On March 17, a dozen students from Wardsboro Elementary School traveled to Montpelier to lobby for designating the Gilfeather turnip as the state vegetable. Wardsboro was home to John Gilfeather who is credited with developing the turnip that bears his name.

Rep. Emily Long, a Democrat from Newfane and a co-sponsor of the turnip bill, said she was “absolutely thrilled to see the kids here. I heard they were really good, I saw one of their teachers, and she was glowing!”

The students were told by Rep. Carolyn Partridge, a Democrat from Windham, that the bill would not pass this year, but she said many members of the committee supported it. In fact, Partridge said Gilfeather turnips had a celebrity status at her family’s Thanksgiving and Christmas tables growing up, and she said she would make a soup from them and bring it to the committee so they can taste the gnarly root vegetable for themselves.

Members of the committee were given wool-felted Gilfeather turnip pins, one of many items handcrafted and sold as part of fundraisers for the annual festival, which benefits the town’s library.

But what happened in New Hampshire?

Now let’s compare the reception the Wardsboro students received to the reception a handful of fourth-grade students received when they went to Concord to lobby to name the red-tailed hawk the state bird. What was the reaction they got? Incredibly, one legislator likened the bill to abortion.

State Rep. Warren Groen, from Rochester (need we really name his party?) said the red-tailed hawk “mostly likes field mice and small rodents. It grasps them with its talons and then uses its razor sharp beak to rip its victims to shreds and then basically tear it apart, limb from limb. And I guess the shame about making this the state bird is it would make a much better mascot for Planned Parenthood.”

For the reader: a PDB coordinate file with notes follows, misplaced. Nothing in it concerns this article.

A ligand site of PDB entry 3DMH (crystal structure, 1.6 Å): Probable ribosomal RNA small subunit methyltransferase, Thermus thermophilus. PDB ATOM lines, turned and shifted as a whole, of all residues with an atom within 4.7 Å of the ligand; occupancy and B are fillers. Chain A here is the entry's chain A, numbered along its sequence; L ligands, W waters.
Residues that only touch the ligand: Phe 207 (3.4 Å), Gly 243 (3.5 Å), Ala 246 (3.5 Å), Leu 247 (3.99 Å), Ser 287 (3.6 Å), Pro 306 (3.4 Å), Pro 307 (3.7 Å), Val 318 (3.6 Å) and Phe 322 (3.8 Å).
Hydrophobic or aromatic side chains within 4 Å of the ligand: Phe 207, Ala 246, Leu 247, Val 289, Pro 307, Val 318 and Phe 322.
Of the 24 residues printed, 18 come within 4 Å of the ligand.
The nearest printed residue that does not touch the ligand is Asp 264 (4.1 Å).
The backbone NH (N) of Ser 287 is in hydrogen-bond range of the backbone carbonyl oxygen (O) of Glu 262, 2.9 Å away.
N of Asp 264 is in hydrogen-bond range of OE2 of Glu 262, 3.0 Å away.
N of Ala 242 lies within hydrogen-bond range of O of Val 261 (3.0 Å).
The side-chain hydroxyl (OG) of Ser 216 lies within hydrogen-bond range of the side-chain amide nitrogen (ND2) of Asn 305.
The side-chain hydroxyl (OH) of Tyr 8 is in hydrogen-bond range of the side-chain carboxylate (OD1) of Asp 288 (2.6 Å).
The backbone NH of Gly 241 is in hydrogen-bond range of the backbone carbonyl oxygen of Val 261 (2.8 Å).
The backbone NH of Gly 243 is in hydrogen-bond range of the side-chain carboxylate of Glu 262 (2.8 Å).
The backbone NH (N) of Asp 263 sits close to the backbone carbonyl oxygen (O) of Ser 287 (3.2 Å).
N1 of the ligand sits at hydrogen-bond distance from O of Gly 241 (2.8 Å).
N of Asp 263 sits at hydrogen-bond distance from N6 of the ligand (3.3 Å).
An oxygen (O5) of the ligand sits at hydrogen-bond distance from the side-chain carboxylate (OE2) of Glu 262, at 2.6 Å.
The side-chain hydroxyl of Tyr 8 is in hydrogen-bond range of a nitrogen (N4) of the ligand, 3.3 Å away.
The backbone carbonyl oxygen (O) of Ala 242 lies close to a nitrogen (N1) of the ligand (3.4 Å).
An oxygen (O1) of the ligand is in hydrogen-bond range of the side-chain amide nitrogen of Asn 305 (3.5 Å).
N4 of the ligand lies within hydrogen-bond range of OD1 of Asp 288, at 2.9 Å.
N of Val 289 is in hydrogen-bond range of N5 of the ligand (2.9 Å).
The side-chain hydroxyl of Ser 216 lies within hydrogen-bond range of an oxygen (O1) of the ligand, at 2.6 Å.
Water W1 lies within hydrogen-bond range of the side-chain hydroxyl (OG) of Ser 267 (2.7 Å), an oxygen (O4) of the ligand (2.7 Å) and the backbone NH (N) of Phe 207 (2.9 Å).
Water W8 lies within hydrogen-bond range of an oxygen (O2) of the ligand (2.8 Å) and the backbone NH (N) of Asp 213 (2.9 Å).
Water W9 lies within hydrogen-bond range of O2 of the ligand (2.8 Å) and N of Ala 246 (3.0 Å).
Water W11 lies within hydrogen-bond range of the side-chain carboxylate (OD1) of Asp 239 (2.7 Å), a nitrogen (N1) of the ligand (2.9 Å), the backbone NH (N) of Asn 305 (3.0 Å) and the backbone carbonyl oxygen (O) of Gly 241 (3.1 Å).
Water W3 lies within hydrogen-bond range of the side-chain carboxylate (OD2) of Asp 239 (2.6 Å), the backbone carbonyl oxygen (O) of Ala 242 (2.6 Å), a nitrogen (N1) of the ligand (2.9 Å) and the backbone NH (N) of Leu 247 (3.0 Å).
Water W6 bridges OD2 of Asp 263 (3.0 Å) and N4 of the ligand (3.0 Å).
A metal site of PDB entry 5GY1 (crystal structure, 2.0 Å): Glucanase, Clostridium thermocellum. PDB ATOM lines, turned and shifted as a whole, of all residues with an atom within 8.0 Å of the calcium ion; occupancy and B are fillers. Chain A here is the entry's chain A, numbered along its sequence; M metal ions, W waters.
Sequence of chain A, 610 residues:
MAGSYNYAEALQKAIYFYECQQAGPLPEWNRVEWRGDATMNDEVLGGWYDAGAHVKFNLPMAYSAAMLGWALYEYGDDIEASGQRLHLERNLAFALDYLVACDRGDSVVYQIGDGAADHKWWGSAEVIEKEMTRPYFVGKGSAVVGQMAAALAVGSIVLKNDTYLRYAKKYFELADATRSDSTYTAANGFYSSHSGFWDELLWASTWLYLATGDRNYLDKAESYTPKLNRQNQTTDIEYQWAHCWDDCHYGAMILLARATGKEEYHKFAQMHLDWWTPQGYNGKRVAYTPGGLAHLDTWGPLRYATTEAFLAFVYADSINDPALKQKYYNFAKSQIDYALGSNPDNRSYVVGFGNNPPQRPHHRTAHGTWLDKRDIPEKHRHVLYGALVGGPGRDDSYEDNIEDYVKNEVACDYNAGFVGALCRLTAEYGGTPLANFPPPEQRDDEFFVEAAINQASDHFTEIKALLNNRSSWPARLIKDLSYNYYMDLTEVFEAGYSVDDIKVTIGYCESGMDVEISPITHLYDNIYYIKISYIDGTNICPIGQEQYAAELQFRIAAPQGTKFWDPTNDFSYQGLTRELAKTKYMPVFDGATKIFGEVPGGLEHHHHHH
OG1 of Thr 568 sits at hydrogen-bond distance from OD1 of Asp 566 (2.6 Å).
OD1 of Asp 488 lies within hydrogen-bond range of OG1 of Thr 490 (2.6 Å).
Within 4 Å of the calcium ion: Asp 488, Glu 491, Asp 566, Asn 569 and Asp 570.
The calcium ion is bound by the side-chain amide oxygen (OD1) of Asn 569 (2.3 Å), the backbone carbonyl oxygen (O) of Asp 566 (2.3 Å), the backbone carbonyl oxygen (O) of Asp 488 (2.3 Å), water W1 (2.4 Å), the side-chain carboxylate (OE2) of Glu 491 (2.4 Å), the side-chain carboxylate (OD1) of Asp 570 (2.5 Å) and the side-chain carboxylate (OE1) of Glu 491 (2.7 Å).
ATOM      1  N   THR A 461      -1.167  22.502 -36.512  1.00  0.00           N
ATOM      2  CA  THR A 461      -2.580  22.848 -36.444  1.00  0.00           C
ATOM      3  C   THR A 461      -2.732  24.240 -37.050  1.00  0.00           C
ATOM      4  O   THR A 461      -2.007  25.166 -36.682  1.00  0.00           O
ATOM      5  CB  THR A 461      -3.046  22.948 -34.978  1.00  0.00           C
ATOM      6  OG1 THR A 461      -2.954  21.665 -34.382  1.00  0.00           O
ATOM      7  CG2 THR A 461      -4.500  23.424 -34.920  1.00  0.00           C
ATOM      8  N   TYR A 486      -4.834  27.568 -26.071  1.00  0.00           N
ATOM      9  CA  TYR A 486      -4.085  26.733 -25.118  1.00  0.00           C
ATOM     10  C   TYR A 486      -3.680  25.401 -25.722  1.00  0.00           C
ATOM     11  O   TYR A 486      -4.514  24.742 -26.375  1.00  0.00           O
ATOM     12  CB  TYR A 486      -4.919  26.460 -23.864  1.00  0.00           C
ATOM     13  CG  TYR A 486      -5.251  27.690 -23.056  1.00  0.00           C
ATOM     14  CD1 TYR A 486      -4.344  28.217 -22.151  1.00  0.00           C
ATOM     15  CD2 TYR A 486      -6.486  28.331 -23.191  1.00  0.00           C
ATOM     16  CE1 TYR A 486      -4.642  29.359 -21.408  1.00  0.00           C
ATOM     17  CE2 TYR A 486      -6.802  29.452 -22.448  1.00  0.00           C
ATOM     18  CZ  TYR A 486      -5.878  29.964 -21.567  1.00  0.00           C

Yes, Groen took the opportunity to push his anti-choice agenda at the expense of a group of 9 and 10-year-old students from Hampton Falls.

We’ve all seen video and read stories about male Republicans at all levels of government getting tangled up in trying to figure out birth control, rape, and abortion.  Remember back when Newt Gingrich said women can’t be soldiers because they get a “disease” every month?  Or Rush Limbaugh thinking one had to take a birth control pill with every act of intercourse?  Or the guy who said women could hold an aspirin (I think it was an aspirin.) between their knees to prevent rape.  And most recently the state legislator who thought maybe one could swallow a tiny camera so a doctor could see how old the fetus was before an abortion was performed.  The list is endless.  But NH Rep. Groen really shows the totality of their obsession by introducing the anti-choice agenda during a hearing about raptors.  When the inappropriateness of his comments was pointed out and he was asked by leadership to apologize, Groen made the whole thing into a free speech issue.

What was Groen’s reaction to criticism of his comment? “Every time we’re in session the gallery is open, and there are children in the gallery. So, I don’t know, should we limit free speech or should we limit who goes in the gallery?”

Maybe the answer, Rep. Groen, is that on a day when birth control, abortion rights, or Planned Parenthood are being debated it is up to parents to decide if their children should be in the gallery.  But not when we are talking about red-tailed hawks.

Red-Tailed Hawk

Red-Tailed Hawk

And while we are on the topic may I ask why Congressional Republican have to add an amendment about abortion to every single piece of legislation?  Today I’m talking about the bill concerning trafficking of women, the bill that is holding up the confirmation of Loretta Lynch to be Attorney General.  Can we drop that language and pass the bill and confirm Ms. Lynch, please?






Photograph:  Cornell Lab of Ornithology.  Taken by Betty Lemley, New Jersey, February 2008